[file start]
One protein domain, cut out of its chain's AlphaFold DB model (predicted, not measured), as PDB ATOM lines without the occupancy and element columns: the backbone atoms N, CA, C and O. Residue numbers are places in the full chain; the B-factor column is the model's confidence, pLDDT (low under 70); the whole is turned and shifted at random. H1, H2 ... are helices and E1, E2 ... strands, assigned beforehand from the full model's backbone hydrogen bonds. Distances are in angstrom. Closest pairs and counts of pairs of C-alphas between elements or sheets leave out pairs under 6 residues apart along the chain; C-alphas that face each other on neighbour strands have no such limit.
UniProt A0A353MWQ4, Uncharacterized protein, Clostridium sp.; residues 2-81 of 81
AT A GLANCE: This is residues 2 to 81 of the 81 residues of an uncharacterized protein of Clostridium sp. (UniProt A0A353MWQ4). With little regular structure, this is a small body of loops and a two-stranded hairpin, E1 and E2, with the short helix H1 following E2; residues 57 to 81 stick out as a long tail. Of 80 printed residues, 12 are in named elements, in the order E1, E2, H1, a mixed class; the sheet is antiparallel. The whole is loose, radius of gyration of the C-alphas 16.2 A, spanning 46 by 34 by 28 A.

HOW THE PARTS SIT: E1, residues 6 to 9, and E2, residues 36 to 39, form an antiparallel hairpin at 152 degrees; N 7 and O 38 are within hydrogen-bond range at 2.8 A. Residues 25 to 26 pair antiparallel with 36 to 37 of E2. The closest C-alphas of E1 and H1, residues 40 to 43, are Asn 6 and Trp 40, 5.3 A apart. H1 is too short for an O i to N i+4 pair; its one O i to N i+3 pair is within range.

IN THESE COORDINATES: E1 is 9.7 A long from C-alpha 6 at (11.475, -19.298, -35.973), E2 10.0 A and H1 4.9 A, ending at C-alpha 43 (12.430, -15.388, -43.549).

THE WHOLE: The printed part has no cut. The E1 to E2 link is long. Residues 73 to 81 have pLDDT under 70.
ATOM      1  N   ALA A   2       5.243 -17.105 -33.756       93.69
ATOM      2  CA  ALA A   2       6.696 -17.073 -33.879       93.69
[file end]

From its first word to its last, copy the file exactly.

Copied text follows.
One protein domain, cut out of its chain's AlphaFold DB model (predicted, not measured), as PDB ATOM lines without the occupancy and element columns: the backbone atoms N, CA, C and O. Residue numbers are places in the full chain; the B-factor column is the model's confidence, pLDDT (low under 70); the whole is turned and shifted at random. H1, H2 ... are helices and E1, E2 ... strands, assigned beforehand from the full model's backbone hydrogen bonds. Distances are in angstrom. Closest pairs and counts of pairs of C-alphas between elements or sheets leave out pairs under 6 residues apart along the chain; C-alphas that face each other on neighbour strands have no such limit.
UniProt A0A353MWQ4, Uncharacterized protein, Clostridium sp.; residues 2-81 of 81
AT A GLANCE: This is residues 2 to 81 of the 81 residues of an uncharacterized protein of Clostridium sp. (UniProt A0A353MWQ4). With little regular structure, this is a small body of loops and a two-stranded hairpin, E1 and E2, with the short helix H1 following E2; residues 57 to 81 stick out as a long tail. Of 80 printed residues, 12 are in named elements, in the order E1, E2, H1, a mixed class; the sheet is antiparallel. The whole is loose, radius of gyration of the C-alphas 16.2 A, spanning 46 by 34 by 28 A.

HOW THE PARTS SIT: E1, residues 6 to 9, and E2, residues 36 to 39, form an antiparallel hairpin at 152 degrees; N 7 and O 38 are within hydrogen-bond range at 2.8 A. Residues 25 to 26 pair antiparallel with 36 to 37 of E2. The closest C-alphas of E1 and H1, residues 40 to 43, are Asn 6 and Trp 40, 5.3 A apart. H1 is too short for an O i to N i+4 pair; its one O i to N i+3 pair is within range.

IN THESE COORDINATES: E1 is 9.7 A long from C-alpha 6 at (11.475, -19.298, -35.973), E2 10.0 A and H1 4.9 A, ending at C-alpha 43 (12.430, -15.388, -43.549).

THE WHOLE: The printed part has no cut. The E1 to E2 link is long. Residues 73 to 81 have pLDDT under 70.
ATOM      1  N   ALA A   2       5.243 -17.105 -33.756       93.69
ATOM      2  CA  ALA A   2       6.696 -17.073 -33.879       93.69